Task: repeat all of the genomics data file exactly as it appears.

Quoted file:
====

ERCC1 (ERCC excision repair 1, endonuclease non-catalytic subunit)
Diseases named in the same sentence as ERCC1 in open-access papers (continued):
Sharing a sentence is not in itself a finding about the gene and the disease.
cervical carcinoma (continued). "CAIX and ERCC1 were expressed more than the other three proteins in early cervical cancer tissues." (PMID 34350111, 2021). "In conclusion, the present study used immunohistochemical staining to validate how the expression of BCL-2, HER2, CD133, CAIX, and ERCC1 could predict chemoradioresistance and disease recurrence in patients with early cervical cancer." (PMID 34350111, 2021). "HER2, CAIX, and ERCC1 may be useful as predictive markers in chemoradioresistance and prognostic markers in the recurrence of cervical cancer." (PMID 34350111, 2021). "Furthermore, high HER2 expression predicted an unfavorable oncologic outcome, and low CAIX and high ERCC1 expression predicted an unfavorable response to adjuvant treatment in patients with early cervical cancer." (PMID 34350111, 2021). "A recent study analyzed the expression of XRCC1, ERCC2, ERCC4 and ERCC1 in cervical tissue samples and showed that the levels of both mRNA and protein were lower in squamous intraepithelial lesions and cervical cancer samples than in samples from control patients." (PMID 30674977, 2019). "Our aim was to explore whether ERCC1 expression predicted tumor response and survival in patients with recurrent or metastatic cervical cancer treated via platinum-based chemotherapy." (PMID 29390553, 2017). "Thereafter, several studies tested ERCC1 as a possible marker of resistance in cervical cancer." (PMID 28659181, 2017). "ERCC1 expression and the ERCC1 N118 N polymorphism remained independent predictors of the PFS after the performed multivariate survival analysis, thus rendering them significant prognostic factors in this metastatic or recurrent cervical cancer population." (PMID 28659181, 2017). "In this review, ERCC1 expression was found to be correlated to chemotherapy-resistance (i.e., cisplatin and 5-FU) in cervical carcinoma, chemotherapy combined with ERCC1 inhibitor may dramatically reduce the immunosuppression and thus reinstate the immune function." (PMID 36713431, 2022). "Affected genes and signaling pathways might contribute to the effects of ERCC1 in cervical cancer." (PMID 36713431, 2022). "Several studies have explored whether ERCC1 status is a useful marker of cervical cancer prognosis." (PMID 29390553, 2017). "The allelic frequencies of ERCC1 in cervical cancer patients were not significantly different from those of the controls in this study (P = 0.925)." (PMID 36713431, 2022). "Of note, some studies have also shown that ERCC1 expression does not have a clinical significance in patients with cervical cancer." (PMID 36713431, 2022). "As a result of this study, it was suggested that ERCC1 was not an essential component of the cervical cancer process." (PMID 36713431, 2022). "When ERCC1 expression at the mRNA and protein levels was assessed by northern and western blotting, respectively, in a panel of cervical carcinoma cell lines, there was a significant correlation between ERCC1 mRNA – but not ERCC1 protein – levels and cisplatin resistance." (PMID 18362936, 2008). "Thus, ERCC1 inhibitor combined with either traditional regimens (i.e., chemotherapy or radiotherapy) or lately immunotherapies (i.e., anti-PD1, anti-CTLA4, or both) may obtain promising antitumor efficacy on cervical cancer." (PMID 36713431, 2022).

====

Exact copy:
ERCC1 (ERCC excision repair 1, endonuclease non-catalytic subunit)
Diseases named in the same sentence as ERCC1 in open-access papers (continued):
Sharing a sentence is not in itself a finding about the gene and the disease.
cervical carcinoma (continued). "CAIX and ERCC1 were expressed more than the other three proteins in early cervical cancer tissues." (PMID 34350111, 2021). "In conclusion, the present study used immunohistochemical staining to validate how the expression of BCL-2, HER2, CD133, CAIX, and ERCC1 could predict chemoradioresistance and disease recurrence in patients with early cervical cancer." (PMID 34350111, 2021). "HER2, CAIX, and ERCC1 may be useful as predictive markers in chemoradioresistance and prognostic markers in the recurrence of cervical cancer." (PMID 34350111, 2021). "Furthermore, high HER2 expression predicted an unfavorable oncologic outcome, and low CAIX and high ERCC1 expression predicted an unfavorable response to adjuvant treatment in patients with early cervical cancer." (PMID 34350111, 2021). "A recent study analyzed the expression of XRCC1, ERCC2, ERCC4 and ERCC1 in cervical tissue samples and showed that the levels of both mRNA and protein were lower in squamous intraepithelial lesions and cervical cancer samples than in samples from control patients." (PMID 30674977, 2019). "Our aim was to explore whether ERCC1 expression predicted tumor response and survival in patients with recurrent or metastatic cervical cancer treated via platinum-based chemotherapy." (PMID 29390553, 2017). "Thereafter, several studies tested ERCC1 as a possible marker of resistance in cervical cancer." (PMID 28659181, 2017). "ERCC1 expression and the ERCC1 N118 N polymorphism remained independent predictors of the PFS after the performed multivariate survival analysis, thus rendering them significant prognostic factors in this metastatic or recurrent cervical cancer population." (PMID 28659181, 2017). "In this review, ERCC1 expression was found to be correlated to chemotherapy-resistance (i.e., cisplatin and 5-FU) in cervical carcinoma, chemotherapy combined with ERCC1 inhibitor may dramatically reduce the immunosuppression and thus reinstate the immune function." (PMID 36713431, 2022). "Affected genes and signaling pathways might contribute to the effects of ERCC1 in cervical cancer." (PMID 36713431, 2022). "Several studies have explored whether ERCC1 status is a useful marker of cervical cancer prognosis." (PMID 29390553, 2017). "The allelic frequencies of ERCC1 in cervical cancer patients were not significantly different from those of the controls in this study (P = 0.925)." (PMID 36713431, 2022). "Of note, some studies have also shown that ERCC1 expression does not have a clinical significance in patients with cervical cancer." (PMID 36713431, 2022). "As a result of this study, it was suggested that ERCC1 was not an essential component of the cervical cancer process." (PMID 36713431, 2022). "When ERCC1 expression at the mRNA and protein levels was assessed by northern and western blotting, respectively, in a panel of cervical carcinoma cell lines, there was a significant correlation between ERCC1 mRNA – but not ERCC1 protein – levels and cisplatin resistance." (PMID 18362936, 2008). "Thus, ERCC1 inhibitor combined with either traditional regimens (i.e., chemotherapy or radiotherapy) or lately immunotherapies (i.e., anti-PD1, anti-CTLA4, or both) may obtain promising antitumor efficacy on cervical cancer." (PMID 36713431, 2022).